Like any average 10-year-old boy, Jaden Rivera was accustomed to suffering scrapes and bruises while playing outside with friends.
When the Florida boy took a tumble during a bike ride with his brother last month, he got right back up. With only a small road rash on his knee and elbow to show for the fall, Jaden assured his parents that he was "fine."
Despite concerns that Jaden wasn't wearing a helmet at the time, after carefully monitoring and evaluating their son, they agreed.
The next day he was back to his energetic self, aside from complaints about the stinging cuts.
His mom gave him aspirin before bed to ease the pain.
Suddenly, Jaden took a turn for the worse.
"He woke up and was completely lethargic -- didn't want to move," his mother, Tiffany Rivera, told CBS News. "That's unusual for my son; the moment he wakes up he's running around the house."
It was when Rivera ushered him into the car to head to the hospital that he started vomiting.
As soon as Jaden arrived at St. Mary's Children's Hospital in West Palm Beach, Florida, he was taken upstairs for CAT scans. Afterward, the emergency room doctor pulled Rivera aside, telling her, "We need to talk."
"I knew something was really bad," she recalled.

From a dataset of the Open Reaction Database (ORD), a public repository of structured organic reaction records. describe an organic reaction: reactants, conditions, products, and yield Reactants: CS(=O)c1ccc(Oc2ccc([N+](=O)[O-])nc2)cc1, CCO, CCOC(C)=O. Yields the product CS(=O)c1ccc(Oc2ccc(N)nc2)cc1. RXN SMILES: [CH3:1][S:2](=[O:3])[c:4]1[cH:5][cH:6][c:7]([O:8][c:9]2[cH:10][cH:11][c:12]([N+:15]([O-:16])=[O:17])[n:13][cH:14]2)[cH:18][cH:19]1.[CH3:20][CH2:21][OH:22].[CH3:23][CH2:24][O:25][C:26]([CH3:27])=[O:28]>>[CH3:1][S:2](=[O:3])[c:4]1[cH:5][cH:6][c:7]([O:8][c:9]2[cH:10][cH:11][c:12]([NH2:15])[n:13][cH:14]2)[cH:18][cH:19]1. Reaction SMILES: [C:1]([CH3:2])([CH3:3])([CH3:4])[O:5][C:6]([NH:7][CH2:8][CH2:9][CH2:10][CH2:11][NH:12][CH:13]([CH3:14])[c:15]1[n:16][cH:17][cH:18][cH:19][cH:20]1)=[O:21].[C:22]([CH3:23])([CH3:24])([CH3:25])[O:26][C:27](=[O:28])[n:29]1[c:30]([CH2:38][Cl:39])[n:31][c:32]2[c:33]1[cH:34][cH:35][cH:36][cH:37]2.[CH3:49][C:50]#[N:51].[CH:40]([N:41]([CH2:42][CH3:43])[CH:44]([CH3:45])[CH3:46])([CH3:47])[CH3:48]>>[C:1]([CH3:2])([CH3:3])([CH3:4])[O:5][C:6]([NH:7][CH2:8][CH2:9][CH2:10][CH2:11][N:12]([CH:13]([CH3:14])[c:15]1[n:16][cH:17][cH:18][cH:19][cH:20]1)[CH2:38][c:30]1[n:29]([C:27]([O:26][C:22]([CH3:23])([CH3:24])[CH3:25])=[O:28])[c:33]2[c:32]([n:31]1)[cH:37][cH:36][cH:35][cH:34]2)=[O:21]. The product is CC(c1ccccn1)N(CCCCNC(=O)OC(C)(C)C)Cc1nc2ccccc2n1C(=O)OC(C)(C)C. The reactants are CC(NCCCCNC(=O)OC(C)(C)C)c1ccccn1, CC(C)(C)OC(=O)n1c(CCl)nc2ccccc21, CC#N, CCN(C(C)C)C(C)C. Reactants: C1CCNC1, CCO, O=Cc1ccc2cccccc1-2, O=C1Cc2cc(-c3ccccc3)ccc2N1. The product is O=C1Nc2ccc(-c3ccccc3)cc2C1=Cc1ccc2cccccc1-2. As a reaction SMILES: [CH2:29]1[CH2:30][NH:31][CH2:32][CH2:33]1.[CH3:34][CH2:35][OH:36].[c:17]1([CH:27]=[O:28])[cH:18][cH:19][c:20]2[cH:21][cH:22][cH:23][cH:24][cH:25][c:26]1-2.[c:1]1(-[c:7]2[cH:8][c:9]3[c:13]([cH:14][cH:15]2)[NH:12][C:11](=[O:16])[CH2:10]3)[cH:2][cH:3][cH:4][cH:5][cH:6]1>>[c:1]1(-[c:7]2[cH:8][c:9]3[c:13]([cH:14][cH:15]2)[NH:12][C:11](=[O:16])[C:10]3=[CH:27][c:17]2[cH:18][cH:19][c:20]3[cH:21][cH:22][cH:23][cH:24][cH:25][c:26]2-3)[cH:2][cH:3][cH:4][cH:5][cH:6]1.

Rivera learned her son had a right temporal fracture of the skull and right temporal epidural hematoma; blood had formed between the inner surface of his skull and an outer protective lining.
The chances of him making it were "50/50," Rivera was told. "They had an hour to do surgery before my son would die."
Three hours and 32 staples later, Jaden was out of surgery. Doctors called his recovery a "miracle."
"Normal cases like his, kids would have already been dead," Rivera said. "He went to sleep... twice."
Now both mother and son are trying to raise awareness for bike safety, urging others to wear helmets when riding at all times. She shared his story on Facebook, which has since gone viral with more than 30,000 shares.
"He wants to show people [his scar]," Rivera said. "He's really up for wanting to help other kids."
Last week, Jaden's staples were removed, but he still has a long road ahead of him.
He's terrified of his bicycle. He can't play sports. And "if he so as much falls or hits his head, he'll die."
Fighting her instincts to be an overprotective mom, Rivera hopes her son will get back on the horse one day.
"Kids are kids -- they don't always listen to their parents," Rivera said. "But hopefully they can look at this picture and see this is what can happen; this can happen to anybody."